Stocktake: Stocks pause for breath after big rally
Epic fall for world’s best-performing stock, and why humble CEOs are a smart bet
Stocks did something rare last week – they fell. Photograph: iStock
Stocks did something rare last week – they fell. Some kind of pause was overdue, given that the S&P 500 had jumped 8 per cent in seven weeks and technical indicators had hit their most overbought level since January 2018’s market top. It’s been almost too easy lately. Stocks had gone 30 consecutive trading days without a back-to-back decline.
That represented the longest streak since March 2005, says Bespoke Investment, which notes you have to go all the way back to the 1950s to find other comparable episodes. Similarly, the index had closed above its short-term 10-day moving average for 29 consecutive days.
This combination of continually avoiding back-to-back declines and closing above the 10-day average has only been seen once in the history of the index, in 1955. Meanwhile, there hasn’t been a whiff of volatility. The difference between the S&P 500’s daily high and daily low hasn’t exceeded 1 per cent since early October, notes Ryan Detrick of LPL Research, making the last few weeks “one of the least volatile, yet persistently bullish periods we’ve ever seen”.
What goes up doesn’t have to come down, of course. Still, after such a strong run, investors can hardly complain if stocks take a breather in advance of the seasonally strong Christmas period.
Tech stocks begin to look pricey
This year’s market rally has been led by technology stocks, with the two biggest – trillionaire stocks Apple and Microsoft – leading the way with gains of 67 and 47 per cent, respectively. That said, the tech sector gains have not been driven solely by large-cap giants; almost everyone is doing well this year, with the information technology sector up 40 per cent, handily outpacing the S&P 500’s 24 per cent gain.
The gains have come even in the face of poor earnings. FactSet data shows IT sector earnings declined 5.3 per cent in the third quarter, the third-largest decline of the S&P 500’s 11 sectors. As a result, the tech sector now trades on 21 times forward earnings, notes FactSet, compared to 18 for the S&P 500.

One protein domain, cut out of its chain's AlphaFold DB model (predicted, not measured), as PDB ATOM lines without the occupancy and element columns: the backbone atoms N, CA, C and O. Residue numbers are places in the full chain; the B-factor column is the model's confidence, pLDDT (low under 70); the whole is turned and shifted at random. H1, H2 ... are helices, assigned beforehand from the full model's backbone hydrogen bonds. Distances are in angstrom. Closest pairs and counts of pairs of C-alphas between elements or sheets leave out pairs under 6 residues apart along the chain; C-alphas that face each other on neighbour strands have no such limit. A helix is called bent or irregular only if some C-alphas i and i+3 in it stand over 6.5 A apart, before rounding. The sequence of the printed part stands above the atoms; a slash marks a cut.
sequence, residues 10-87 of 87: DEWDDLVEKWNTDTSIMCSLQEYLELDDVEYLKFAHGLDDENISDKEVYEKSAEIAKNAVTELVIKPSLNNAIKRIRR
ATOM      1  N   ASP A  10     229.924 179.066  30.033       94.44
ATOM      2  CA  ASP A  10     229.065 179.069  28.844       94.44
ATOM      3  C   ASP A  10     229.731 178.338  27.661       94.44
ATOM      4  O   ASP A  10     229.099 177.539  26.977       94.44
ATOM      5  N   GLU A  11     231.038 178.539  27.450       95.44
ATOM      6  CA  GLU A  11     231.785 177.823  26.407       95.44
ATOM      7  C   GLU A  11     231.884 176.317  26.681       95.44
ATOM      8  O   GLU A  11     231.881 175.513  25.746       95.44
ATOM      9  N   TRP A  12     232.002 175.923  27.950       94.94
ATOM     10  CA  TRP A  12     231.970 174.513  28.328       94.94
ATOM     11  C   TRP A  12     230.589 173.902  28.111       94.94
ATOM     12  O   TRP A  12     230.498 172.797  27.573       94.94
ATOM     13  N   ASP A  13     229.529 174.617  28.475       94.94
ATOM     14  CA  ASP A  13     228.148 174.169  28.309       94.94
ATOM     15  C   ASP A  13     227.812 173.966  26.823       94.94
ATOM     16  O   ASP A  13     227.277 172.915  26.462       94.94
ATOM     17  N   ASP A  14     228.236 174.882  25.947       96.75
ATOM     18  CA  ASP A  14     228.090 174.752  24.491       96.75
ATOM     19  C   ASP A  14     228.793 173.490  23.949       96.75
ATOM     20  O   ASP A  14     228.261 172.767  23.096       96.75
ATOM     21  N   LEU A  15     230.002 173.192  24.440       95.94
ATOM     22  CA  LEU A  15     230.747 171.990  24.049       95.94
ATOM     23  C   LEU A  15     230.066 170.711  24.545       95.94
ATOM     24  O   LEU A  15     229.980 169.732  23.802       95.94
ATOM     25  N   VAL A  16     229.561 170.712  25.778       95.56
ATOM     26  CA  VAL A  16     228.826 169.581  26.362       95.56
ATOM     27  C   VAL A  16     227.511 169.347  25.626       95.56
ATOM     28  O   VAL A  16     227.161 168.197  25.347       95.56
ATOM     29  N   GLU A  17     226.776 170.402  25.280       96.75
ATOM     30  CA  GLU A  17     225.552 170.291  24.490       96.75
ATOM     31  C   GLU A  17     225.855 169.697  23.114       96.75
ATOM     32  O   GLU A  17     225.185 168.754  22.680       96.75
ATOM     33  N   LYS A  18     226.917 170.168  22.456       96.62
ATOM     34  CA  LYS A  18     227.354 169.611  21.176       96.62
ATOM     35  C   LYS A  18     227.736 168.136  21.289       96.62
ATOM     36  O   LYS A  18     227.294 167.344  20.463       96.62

Tech stocks tend to trade at a premium to the broader market so the differential is hardly alarming, but valuations have crept up to levels that are elevated relative to history.
At the start of this year, tech stocks traded on 16 times trailing earnings, notes Bespoke Investment, compared to almost 25 today. That’s higher than more than 99 per cent of readings over the last decade, says Bespoke.
Valuations are nowhere near bubble levels – they would need to triple to reach their 1999 peak, notes Bespoke – but it’s clear tech stocks will need to deliver strong earnings next year in order to satisfy investors’ increasingly high expectations.
Epic fall for world’s best-performing stock
Market bubbles usually deflate over time, but not in the case of Hong Kong marble producer ArtGo. Having gained 3,800 per cent this year, the world’s best-performing stock lost 98 per cent of its value last Thursday after index provider MSCI reversed its decision to include the company in its China index.
MSCI had announced ArtGo’s planned inclusion just two weeks earlier before announcing a U-turn following “further analysis and feedback from market participants on investability”. That’s presumably a reference to activist investor David Webb among others, who has been warning for months that this was a dangerous bubble.
Prior to the crash, ArtGo was trading on 85 times sales, even though revenues had halved in the first half of the year. It was valued at 46 billion Hong Kong dollars, or €5.3 billion. By Wednesday’s close, it was worth HK$688 million, or €79 million. Insane gains followed by sudden collapses are disturbingly common in Hong Kong. Index providers like MSCI ordinarily focus solely on quantitative factors like market capitalisation and liquidity when considering stocks for inclusion.
That’s fine in efficient and transparent markets, but not in Hong Kong, where the dangers of what David Webb calls a “mindless index” are all too apparent.
Analysts underestimate humble CEOs
High-profile chief executives like Elon Musk dominate the headlines but investors may be better off seeking out more humble CEOs. That’s according to a new study, The Case for Humble Expectations: CEO Humility and Market Performance, which finds that companies led by humble CEOs deliver better stock market returns.
The study, which gauged humility by analysing videos of 185 CEOs of S&P 500 companies, found humble CEOs don’t actually perform better. Rather, they benefit from an “expectation discount”. Analysts underestimate them and have lower earnings expectations for firms led by humble CEOs. That sets the stage for them to more easily beat or meet earnings estimates and a nice earnings pop.
CEOs should manage their humility because too much humility can lead to them being unfairly perceived as weak, said study co-author Prof Oleg Petrenko. “But a little humility can help you manage the expectations and set yourself up for exceeding them.”